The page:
Fieldwork often requires a lot of adaptability and ability to think on your toes. The trapping team was busy trying to work out how to get home… meanwhile, after spending months playing virtual escape room games with friends online, I’m writing out the 16 possible code combinations (assuming that the numbers provided were correct). First number input- CLICK- lock pops open- adds “Code-breaker” to résumé. Trapping team is grateful and make their way home.
I’d like to say it was smooth sailing the rest of the night, but that’s not how fieldwork goes. We manage to drive to the greenspace and confirm the bat was in fact using this area. We were very excited about this as we had assumed the northern myotis travelled more extensively in this area, but never had any proof until now! We study the area and determine some other streets we could drive down to attempt to surround her and potentially “triangulate” (identify precise location of bat using multiple GPS points and compass bearings) the location of the bat. This was where we discovered my key fob battery had died, so the only way to get back into the car was manually inserting the key. Except, for some reason, this always triggered the car alarm, which I imagine the local residents would not appreciate at 1AM. The alarm would not stop until the car was started… The rest of the night we were diving in and out of the car to minimize the noise. To make matters worse, we had also left our clipboard with our tracking data on the roof of the car, which naturally fell off once we started moving. We then had to retrace our tracks and luckily, found it right in the middle of a suburban road.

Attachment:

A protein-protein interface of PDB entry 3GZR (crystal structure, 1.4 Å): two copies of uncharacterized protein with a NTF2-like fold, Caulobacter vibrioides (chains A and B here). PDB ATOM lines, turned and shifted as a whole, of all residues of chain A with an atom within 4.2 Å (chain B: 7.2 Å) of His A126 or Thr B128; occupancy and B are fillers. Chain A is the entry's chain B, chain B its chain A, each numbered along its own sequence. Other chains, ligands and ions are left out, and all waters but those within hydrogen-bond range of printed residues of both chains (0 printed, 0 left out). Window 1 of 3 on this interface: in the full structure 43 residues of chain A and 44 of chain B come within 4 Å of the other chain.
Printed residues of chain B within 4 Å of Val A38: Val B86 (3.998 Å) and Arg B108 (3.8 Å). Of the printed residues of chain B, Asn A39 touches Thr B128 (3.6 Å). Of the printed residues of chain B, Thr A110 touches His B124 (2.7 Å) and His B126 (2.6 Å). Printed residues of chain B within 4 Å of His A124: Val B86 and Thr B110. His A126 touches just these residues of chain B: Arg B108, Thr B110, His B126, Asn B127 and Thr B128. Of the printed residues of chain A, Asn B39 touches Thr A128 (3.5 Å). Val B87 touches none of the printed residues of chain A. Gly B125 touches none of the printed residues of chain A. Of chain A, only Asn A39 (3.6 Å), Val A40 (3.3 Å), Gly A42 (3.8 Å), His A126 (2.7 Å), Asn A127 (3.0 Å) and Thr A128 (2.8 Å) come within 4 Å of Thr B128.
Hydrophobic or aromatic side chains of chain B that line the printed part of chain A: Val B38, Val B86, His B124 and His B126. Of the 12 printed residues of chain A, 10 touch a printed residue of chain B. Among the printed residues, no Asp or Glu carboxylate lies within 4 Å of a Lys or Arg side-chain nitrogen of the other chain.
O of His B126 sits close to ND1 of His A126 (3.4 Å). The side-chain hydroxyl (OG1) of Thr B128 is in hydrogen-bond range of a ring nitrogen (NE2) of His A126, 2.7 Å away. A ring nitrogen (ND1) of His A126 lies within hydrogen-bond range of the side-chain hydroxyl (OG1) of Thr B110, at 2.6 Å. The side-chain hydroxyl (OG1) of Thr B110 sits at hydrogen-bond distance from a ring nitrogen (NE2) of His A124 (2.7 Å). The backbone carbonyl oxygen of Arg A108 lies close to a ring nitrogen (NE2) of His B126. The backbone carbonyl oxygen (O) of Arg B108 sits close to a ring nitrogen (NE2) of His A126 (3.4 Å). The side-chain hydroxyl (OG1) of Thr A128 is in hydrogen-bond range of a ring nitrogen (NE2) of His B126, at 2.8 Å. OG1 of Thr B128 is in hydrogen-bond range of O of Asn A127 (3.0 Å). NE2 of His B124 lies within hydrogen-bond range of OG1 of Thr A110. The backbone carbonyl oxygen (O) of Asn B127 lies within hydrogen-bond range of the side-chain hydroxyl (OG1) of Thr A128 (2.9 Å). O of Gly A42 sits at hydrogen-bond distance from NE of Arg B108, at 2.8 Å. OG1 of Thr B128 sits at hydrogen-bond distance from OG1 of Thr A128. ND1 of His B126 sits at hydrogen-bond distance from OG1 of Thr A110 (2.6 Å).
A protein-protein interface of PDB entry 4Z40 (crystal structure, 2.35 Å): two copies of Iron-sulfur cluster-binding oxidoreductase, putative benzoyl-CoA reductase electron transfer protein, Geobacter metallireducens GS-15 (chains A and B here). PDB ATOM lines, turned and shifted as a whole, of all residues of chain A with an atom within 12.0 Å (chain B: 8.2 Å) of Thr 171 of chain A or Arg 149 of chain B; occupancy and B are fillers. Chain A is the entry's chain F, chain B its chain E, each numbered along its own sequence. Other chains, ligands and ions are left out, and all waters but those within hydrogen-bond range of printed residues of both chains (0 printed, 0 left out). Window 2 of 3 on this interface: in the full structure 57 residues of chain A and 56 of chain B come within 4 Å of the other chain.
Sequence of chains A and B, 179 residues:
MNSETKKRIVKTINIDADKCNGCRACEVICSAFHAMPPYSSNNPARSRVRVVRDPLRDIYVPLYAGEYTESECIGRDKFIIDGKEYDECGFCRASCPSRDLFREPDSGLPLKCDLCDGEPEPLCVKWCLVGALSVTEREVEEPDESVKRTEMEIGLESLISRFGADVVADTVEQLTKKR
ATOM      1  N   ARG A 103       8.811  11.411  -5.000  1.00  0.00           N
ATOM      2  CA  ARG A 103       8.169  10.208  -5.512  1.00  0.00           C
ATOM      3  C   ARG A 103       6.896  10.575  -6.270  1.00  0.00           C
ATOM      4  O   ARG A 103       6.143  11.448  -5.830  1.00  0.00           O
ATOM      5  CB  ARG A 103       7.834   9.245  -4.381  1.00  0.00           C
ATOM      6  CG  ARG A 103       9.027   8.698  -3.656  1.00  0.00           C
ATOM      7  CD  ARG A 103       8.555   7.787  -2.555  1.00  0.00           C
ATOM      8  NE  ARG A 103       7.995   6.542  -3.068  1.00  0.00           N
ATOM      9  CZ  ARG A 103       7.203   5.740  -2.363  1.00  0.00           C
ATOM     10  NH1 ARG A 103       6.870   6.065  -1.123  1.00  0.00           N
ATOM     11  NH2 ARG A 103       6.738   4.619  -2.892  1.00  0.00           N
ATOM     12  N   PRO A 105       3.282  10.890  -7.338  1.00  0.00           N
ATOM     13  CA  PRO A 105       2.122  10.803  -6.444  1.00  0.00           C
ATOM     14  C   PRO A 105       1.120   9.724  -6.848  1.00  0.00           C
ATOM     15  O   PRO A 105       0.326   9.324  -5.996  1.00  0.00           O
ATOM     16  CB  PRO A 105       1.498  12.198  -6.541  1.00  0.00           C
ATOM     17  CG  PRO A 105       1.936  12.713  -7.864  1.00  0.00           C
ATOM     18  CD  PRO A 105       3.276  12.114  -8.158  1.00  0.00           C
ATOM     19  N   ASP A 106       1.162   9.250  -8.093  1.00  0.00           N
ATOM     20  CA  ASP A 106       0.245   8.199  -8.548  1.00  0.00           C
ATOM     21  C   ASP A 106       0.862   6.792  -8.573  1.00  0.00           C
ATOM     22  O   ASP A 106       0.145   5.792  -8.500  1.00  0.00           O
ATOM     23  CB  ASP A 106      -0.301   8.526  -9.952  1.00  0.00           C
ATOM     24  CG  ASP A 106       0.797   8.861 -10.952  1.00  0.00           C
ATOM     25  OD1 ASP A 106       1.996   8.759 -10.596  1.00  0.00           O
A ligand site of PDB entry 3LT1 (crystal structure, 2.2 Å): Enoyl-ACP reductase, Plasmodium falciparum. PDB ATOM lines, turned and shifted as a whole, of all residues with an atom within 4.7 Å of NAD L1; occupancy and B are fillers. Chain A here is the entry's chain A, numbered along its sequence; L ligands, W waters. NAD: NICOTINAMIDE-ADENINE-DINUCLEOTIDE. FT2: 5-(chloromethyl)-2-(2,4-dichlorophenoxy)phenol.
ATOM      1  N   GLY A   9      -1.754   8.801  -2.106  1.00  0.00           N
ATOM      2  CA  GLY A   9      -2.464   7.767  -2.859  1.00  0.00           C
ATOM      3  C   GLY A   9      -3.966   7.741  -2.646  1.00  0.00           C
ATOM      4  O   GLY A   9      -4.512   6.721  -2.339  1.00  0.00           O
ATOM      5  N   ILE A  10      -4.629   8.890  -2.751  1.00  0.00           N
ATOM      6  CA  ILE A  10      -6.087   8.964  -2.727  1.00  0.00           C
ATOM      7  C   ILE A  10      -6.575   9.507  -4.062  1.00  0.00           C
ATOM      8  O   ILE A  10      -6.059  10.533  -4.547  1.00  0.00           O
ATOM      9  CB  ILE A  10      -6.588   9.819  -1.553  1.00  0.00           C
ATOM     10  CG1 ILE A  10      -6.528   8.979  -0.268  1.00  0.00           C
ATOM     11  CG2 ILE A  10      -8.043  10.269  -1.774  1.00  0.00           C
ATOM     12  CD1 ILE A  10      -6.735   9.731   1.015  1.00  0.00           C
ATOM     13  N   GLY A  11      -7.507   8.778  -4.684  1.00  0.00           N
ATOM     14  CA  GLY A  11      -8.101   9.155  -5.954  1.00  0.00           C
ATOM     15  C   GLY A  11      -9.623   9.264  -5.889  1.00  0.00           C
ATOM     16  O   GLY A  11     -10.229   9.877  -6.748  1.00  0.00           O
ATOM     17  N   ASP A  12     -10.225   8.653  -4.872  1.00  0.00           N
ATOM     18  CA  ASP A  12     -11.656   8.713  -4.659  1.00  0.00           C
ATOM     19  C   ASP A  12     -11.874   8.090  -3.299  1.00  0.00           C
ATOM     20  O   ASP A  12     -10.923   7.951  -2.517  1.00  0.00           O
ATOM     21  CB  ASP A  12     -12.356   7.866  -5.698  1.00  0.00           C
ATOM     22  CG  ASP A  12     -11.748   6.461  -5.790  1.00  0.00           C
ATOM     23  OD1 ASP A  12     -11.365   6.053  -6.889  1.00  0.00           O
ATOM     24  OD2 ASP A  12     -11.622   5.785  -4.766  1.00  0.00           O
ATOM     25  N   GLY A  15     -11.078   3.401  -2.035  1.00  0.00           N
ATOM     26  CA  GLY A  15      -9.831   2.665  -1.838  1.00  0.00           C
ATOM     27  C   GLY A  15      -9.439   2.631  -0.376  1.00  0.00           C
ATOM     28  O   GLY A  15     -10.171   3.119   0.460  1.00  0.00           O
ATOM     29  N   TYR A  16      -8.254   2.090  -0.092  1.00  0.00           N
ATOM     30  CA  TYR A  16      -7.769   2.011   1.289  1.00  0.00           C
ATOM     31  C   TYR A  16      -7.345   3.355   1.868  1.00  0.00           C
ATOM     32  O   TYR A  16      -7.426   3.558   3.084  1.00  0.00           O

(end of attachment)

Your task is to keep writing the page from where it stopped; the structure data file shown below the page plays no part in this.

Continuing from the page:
Thankfully, that was the gist of the excitement. We then determined that there was no way to access the greenspace where the bat was located on foot, so we settled into the car, stuck the radio-tracking antenna out the window, and tracked the bat from the warmth and comfort of the vehicle, while listening to some music.
The bat stayed in the new area until dawn. We stretched our legs, wandered along the path and enjoyed the dawn chorus, as the birds started waking up for the day. Looking out into a pond we saw some splashing but couldn’t tell whether it was a grebe-like bird or an otter playing around. All in all, it was all very serene, until 5AM came and our bat had left the area to settle for the day. We get back into the car and drive back to where we had originally caught her, and sure enough, she’s there! We track her to the roost (not before she gave us the runaround as she was acutely aware of our presence), and then call it day! Just in time for morning Toronto Westbound rush hour. Usually, we’re on foot all night tracking bats, but this bat was very kind to us, and not only was she only accessible by vehicle, but she also stayed in one spot the entire night. For sure an excellent way to ease us into the start of our field season.
Written by: Melissa Donnelly & Jasmine Anthony